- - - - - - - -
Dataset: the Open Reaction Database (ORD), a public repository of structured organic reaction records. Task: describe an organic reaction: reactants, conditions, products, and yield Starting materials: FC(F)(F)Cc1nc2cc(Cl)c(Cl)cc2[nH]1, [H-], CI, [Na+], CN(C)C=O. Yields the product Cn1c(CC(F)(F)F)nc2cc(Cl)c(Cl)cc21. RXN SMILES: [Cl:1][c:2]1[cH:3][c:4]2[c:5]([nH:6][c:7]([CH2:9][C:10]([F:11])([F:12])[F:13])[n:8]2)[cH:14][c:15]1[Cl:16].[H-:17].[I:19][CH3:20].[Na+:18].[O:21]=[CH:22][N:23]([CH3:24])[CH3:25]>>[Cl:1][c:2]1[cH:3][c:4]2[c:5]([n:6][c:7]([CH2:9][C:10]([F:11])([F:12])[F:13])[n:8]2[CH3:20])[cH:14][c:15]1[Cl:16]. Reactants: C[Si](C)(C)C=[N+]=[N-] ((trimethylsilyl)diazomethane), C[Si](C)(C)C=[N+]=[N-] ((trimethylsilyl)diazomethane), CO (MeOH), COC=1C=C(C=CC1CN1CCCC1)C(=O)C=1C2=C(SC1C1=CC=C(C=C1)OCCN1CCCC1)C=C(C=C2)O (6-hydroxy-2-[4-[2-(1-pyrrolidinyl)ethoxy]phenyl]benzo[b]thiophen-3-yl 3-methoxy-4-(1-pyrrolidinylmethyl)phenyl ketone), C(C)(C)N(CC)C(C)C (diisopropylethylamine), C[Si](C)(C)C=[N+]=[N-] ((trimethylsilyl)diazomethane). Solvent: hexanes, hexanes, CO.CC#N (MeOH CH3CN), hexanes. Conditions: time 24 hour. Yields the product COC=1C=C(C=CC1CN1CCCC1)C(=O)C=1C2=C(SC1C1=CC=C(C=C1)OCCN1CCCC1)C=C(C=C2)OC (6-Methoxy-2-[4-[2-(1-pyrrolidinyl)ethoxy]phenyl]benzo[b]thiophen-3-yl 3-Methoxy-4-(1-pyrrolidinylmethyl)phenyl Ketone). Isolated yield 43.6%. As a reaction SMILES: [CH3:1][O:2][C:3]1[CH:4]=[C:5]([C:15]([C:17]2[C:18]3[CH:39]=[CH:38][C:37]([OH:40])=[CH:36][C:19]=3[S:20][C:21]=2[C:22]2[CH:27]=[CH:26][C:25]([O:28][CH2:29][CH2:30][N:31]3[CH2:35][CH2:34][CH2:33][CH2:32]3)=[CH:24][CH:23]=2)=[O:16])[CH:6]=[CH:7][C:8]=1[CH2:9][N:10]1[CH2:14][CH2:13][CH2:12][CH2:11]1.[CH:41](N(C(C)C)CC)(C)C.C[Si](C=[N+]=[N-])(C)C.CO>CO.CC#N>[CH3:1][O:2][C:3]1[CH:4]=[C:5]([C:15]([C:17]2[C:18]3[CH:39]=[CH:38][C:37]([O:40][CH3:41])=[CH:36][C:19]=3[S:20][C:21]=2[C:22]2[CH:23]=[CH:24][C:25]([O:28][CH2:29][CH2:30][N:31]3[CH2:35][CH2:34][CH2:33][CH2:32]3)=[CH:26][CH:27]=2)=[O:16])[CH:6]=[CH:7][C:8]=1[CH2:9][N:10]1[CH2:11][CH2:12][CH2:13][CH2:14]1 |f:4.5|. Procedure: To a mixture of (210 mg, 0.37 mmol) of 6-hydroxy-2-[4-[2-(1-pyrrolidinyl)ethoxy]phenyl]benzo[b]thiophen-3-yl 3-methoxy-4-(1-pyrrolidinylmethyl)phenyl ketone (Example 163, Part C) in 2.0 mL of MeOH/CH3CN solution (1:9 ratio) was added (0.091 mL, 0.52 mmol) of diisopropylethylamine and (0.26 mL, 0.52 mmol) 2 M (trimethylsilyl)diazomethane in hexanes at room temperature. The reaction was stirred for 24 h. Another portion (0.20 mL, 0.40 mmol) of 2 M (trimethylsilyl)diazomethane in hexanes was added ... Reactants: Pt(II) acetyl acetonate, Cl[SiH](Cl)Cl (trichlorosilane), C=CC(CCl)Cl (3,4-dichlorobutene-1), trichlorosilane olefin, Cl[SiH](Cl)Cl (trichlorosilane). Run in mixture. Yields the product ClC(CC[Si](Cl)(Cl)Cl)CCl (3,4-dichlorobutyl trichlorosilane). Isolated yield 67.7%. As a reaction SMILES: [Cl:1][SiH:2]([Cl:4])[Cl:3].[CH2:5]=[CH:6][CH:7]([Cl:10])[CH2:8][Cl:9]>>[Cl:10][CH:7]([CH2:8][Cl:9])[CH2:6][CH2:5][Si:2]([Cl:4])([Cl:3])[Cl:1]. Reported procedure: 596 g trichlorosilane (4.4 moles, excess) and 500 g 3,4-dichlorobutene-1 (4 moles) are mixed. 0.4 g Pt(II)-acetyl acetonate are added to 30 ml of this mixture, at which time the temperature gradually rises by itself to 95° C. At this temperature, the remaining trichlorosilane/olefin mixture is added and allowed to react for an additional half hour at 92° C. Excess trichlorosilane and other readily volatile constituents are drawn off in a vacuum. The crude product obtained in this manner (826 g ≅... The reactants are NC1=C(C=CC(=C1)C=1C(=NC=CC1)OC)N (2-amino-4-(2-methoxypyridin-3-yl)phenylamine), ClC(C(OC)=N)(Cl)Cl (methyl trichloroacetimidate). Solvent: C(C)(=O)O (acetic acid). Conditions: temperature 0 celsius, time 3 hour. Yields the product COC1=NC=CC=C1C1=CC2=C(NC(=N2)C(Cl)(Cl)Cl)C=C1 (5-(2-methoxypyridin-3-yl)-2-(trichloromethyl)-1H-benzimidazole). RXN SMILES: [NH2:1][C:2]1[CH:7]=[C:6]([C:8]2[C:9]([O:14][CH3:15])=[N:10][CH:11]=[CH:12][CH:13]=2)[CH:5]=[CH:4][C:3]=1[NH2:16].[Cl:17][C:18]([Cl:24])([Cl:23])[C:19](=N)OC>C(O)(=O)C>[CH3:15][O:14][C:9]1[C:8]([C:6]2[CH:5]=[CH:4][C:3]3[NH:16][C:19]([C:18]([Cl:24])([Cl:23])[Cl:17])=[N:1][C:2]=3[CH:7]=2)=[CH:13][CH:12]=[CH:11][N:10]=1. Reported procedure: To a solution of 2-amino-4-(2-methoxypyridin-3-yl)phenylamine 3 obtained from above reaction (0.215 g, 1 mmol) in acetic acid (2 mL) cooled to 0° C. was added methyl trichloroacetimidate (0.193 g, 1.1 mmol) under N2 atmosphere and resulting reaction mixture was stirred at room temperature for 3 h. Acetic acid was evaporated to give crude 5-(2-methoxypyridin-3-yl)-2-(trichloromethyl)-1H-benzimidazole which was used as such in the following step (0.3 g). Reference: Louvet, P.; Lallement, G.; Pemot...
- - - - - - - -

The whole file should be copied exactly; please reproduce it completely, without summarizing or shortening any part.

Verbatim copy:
Dataset: the Open Reaction Database (ORD), a public repository of structured organic reaction records. Task: describe an organic reaction: reactants, conditions, products, and yield Starting materials: FC(F)(F)Cc1nc2cc(Cl)c(Cl)cc2[nH]1, [H-], CI, [Na+], CN(C)C=O. Yields the product Cn1c(CC(F)(F)F)nc2cc(Cl)c(Cl)cc21. RXN SMILES: [Cl:1][c:2]1[cH:3][c:4]2[c:5]([nH:6][c:7]([CH2:9][C:10]([F:11])([F:12])[F:13])[n:8]2)[cH:14][c:15]1[Cl:16].[H-:17].[I:19][CH3:20].[Na+:18].[O:21]=[CH:22][N:23]([CH3:24])[CH3:25]>>[Cl:1][c:2]1[cH:3][c:4]2[c:5]([n:6][c:7]([CH2:9][C:10]([F:11])([F:12])[F:13])[n:8]2[CH3:20])[cH:14][c:15]1[Cl:16]. Reactants: C[Si](C)(C)C=[N+]=[N-] ((trimethylsilyl)diazomethane), C[Si](C)(C)C=[N+]=[N-] ((trimethylsilyl)diazomethane), CO (MeOH), COC=1C=C(C=CC1CN1CCCC1)C(=O)C=1C2=C(SC1C1=CC=C(C=C1)OCCN1CCCC1)C=C(C=C2)O (6-hydroxy-2-[4-[2-(1-pyrrolidinyl)ethoxy]phenyl]benzo[b]thiophen-3-yl 3-methoxy-4-(1-pyrrolidinylmethyl)phenyl ketone), C(C)(C)N(CC)C(C)C (diisopropylethylamine), C[Si](C)(C)C=[N+]=[N-] ((trimethylsilyl)diazomethane). Solvent: hexanes, hexanes, CO.CC#N (MeOH CH3CN), hexanes. Conditions: time 24 hour. Yields the product COC=1C=C(C=CC1CN1CCCC1)C(=O)C=1C2=C(SC1C1=CC=C(C=C1)OCCN1CCCC1)C=C(C=C2)OC (6-Methoxy-2-[4-[2-(1-pyrrolidinyl)ethoxy]phenyl]benzo[b]thiophen-3-yl 3-Methoxy-4-(1-pyrrolidinylmethyl)phenyl Ketone). Isolated yield 43.6%. As a reaction SMILES: [CH3:1][O:2][C:3]1[CH:4]=[C:5]([C:15]([C:17]2[C:18]3[CH:39]=[CH:38][C:37]([OH:40])=[CH:36][C:19]=3[S:20][C:21]=2[C:22]2[CH:27]=[CH:26][C:25]([O:28][CH2:29][CH2:30][N:31]3[CH2:35][CH2:34][CH2:33][CH2:32]3)=[CH:24][CH:23]=2)=[O:16])[CH:6]=[CH:7][C:8]=1[CH2:9][N:10]1[CH2:14][CH2:13][CH2:12][CH2:11]1.[CH:41](N(C(C)C)CC)(C)C.C[Si](C=[N+]=[N-])(C)C.CO>CO.CC#N>[CH3:1][O:2][C:3]1[CH:4]=[C:5]([C:15]([C:17]2[C:18]3[CH:39]=[CH:38][C:37]([O:40][CH3:41])=[CH:36][C:19]=3[S:20][C:21]=2[C:22]2[CH:23]=[CH:24][C:25]([O:28][CH2:29][CH2:30][N:31]3[CH2:35][CH2:34][CH2:33][CH2:32]3)=[CH:26][CH:27]=2)=[O:16])[CH:6]=[CH:7][C:8]=1[CH2:9][N:10]1[CH2:11][CH2:12][CH2:13][CH2:14]1 |f:4.5|. Procedure: To a mixture of (210 mg, 0.37 mmol) of 6-hydroxy-2-[4-[2-(1-pyrrolidinyl)ethoxy]phenyl]benzo[b]thiophen-3-yl 3-methoxy-4-(1-pyrrolidinylmethyl)phenyl ketone (Example 163, Part C) in 2.0 mL of MeOH/CH3CN solution (1:9 ratio) was added (0.091 mL, 0.52 mmol) of diisopropylethylamine and (0.26 mL, 0.52 mmol) 2 M (trimethylsilyl)diazomethane in hexanes at room temperature. The reaction was stirred for 24 h. Another portion (0.20 mL, 0.40 mmol) of 2 M (trimethylsilyl)diazomethane in hexanes was added ... Reactants: Pt(II) acetyl acetonate, Cl[SiH](Cl)Cl (trichlorosilane), C=CC(CCl)Cl (3,4-dichlorobutene-1), trichlorosilane olefin, Cl[SiH](Cl)Cl (trichlorosilane). Run in mixture. Yields the product ClC(CC[Si](Cl)(Cl)Cl)CCl (3,4-dichlorobutyl trichlorosilane). Isolated yield 67.7%. As a reaction SMILES: [Cl:1][SiH:2]([Cl:4])[Cl:3].[CH2:5]=[CH:6][CH:7]([Cl:10])[CH2:8][Cl:9]>>[Cl:10][CH:7]([CH2:8][Cl:9])[CH2:6][CH2:5][Si:2]([Cl:4])([Cl:3])[Cl:1]. Reported procedure: 596 g trichlorosilane (4.4 moles, excess) and 500 g 3,4-dichlorobutene-1 (4 moles) are mixed. 0.4 g Pt(II)-acetyl acetonate are added to 30 ml of this mixture, at which time the temperature gradually rises by itself to 95° C. At this temperature, the remaining trichlorosilane/olefin mixture is added and allowed to react for an additional half hour at 92° C. Excess trichlorosilane and other readily volatile constituents are drawn off in a vacuum. The crude product obtained in this manner (826 g ≅... The reactants are NC1=C(C=CC(=C1)C=1C(=NC=CC1)OC)N (2-amino-4-(2-methoxypyridin-3-yl)phenylamine), ClC(C(OC)=N)(Cl)Cl (methyl trichloroacetimidate). Solvent: C(C)(=O)O (acetic acid). Conditions: temperature 0 celsius, time 3 hour. Yields the product COC1=NC=CC=C1C1=CC2=C(NC(=N2)C(Cl)(Cl)Cl)C=C1 (5-(2-methoxypyridin-3-yl)-2-(trichloromethyl)-1H-benzimidazole). RXN SMILES: [NH2:1][C:2]1[CH:7]=[C:6]([C:8]2[C:9]([O:14][CH3:15])=[N:10][CH:11]=[CH:12][CH:13]=2)[CH:5]=[CH:4][C:3]=1[NH2:16].[Cl:17][C:18]([Cl:24])([Cl:23])[C:19](=N)OC>C(O)(=O)C>[CH3:15][O:14][C:9]1[C:8]([C:6]2[CH:5]=[CH:4][C:3]3[NH:16][C:19]([C:18]([Cl:24])([Cl:23])[Cl:17])=[N:1][C:2]=3[CH:7]=2)=[CH:13][CH:12]=[CH:11][N:10]=1. Reported procedure: To a solution of 2-amino-4-(2-methoxypyridin-3-yl)phenylamine 3 obtained from above reaction (0.215 g, 1 mmol) in acetic acid (2 mL) cooled to 0° C. was added methyl trichloroacetimidate (0.193 g, 1.1 mmol) under N2 atmosphere and resulting reaction mixture was stirred at room temperature for 3 h. Acetic acid was evaporated to give crude 5-(2-methoxypyridin-3-yl)-2-(trichloromethyl)-1H-benzimidazole which was used as such in the following step (0.3 g). Reference: Louvet, P.; Lallement, G.; Pemot...